Friday, December 28, 2012

2.1 Deontological and Non-Deontological Justification

This will be a short post, I think, but basically the question for a theory of knowledge here is: What are the criteria for believing something? In the language of philosophers, it's: "What is the epistemic justification for my belief?" (The latter, I think, sounds a lot uglier and unnecessarily verbose.) And there have been two ways, traditionally, that philosophers have approached this question. One suggestion is that saying I have a reason to believe something is equivalent to saying I'm under no obligation not to believe it, given whatever further specific criteria somebody would want to give; this view has been called deontological justification. Another possibility suggested is that saying I have a reason to believe something is equivalent to saying that I believe it because the proper processes, perhaps cognitive processes that allow me to make certain factual connections for example, result in the belief I have; this has been dubbed a non-deontological justification.

Basically, the distinction comes down to this. Either I have a reason to believe something because I'm not under obligation not to believe it or I have a reason to believe something because some correct processes or other brought about the belief. The word 'obligation' in the former part of the sentence there is what makes the belief a matter of deontology, which is related to one's duty to do something. The latter is about some kind of natural mechanism (perhaps) that results in the belief.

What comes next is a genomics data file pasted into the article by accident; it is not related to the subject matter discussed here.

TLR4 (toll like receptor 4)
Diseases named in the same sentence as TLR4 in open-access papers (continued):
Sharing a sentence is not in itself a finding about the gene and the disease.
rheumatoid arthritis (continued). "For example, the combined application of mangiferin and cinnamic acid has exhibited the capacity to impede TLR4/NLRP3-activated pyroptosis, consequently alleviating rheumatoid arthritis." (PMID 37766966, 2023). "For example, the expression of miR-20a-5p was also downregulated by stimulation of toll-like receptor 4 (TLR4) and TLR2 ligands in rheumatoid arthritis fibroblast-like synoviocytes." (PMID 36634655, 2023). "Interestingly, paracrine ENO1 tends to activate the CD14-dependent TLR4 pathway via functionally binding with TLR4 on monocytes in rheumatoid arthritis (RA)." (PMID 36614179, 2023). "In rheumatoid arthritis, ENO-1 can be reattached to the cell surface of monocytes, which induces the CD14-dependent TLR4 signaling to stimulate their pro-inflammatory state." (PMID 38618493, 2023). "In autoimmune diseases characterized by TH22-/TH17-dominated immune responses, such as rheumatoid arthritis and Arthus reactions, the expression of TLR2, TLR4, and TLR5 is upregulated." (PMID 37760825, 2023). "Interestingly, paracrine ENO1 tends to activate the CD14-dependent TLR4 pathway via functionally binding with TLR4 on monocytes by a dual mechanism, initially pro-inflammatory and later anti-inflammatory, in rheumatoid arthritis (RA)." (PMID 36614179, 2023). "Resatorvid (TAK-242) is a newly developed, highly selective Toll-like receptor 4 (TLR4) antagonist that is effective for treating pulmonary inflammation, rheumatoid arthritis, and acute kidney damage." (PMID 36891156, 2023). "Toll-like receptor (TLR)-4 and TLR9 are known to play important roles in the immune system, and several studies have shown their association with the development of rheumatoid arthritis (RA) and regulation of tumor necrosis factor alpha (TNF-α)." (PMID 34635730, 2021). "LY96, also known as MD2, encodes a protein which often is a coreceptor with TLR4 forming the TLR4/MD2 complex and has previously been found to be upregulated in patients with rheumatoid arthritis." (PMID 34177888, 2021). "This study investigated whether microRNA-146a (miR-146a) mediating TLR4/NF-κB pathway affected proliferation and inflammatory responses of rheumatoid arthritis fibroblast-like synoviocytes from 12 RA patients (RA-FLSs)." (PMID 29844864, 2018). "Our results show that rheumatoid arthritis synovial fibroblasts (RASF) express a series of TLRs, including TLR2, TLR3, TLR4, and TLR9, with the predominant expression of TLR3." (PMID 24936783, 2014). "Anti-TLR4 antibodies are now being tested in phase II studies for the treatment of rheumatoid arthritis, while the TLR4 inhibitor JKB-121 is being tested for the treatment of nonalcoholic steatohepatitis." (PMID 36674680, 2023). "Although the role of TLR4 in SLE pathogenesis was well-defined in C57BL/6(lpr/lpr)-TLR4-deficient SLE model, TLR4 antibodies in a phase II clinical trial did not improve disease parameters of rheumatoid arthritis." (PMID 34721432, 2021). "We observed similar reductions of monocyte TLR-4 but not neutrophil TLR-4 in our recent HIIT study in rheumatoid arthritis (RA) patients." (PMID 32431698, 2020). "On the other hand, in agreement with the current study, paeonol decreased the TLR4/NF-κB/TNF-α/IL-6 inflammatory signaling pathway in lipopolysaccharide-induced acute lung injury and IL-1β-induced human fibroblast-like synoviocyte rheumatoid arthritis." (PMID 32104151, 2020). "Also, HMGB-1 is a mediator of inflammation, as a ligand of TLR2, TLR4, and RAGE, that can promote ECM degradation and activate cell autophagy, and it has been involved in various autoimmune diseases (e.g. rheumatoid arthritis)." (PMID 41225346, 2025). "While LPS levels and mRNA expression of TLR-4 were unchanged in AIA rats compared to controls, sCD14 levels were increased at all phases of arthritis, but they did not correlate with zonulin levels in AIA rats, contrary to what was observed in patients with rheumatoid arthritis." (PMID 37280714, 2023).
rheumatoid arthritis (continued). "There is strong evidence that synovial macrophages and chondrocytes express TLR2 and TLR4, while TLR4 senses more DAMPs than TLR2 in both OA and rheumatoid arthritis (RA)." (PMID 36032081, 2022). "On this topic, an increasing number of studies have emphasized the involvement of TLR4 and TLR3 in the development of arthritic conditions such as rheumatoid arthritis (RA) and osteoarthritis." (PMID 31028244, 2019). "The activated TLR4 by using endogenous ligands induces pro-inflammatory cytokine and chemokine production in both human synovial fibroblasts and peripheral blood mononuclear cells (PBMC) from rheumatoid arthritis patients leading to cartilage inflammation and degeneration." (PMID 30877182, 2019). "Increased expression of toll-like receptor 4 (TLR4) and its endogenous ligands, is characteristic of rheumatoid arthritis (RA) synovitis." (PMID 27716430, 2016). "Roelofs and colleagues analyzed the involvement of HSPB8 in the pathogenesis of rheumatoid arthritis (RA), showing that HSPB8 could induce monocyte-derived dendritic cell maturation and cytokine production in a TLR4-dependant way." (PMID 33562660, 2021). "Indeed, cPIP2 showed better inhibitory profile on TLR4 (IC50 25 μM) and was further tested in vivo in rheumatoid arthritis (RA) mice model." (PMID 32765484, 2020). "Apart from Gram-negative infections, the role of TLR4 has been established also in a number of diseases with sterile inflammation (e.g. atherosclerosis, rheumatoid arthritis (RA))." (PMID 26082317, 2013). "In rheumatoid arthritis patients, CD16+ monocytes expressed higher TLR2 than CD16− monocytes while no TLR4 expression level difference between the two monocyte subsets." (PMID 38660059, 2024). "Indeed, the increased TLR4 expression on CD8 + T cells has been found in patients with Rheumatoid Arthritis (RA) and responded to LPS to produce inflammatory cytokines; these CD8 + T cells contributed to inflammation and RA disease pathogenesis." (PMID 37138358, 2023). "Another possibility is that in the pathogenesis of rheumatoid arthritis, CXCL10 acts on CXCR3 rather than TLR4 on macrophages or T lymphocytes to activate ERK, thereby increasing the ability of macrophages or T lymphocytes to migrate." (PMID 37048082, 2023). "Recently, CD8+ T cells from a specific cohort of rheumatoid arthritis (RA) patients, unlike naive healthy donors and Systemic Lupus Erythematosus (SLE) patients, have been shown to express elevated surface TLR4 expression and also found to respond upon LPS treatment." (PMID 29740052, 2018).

It seems as though both hypotheses could be true. We could believe, at least at the level of informal speech, that I have a good reason to believe something because, well, I can't think of any reason not to believe it that would count as evidence against it. And we could believe at the level of explanation related to causes and mechanisms that I believe what I do because of a certain kind of cognitive process, and when my cognitive processes have no failed me, then that makes me have beliefs with good reasons for those beliefs.

Argument to the contrary would appear to be so much argument at cross purposes. They are just two different ways of analyzing phenomena, namely in this case, belief formation and good reasoning. The world is big enough for both.

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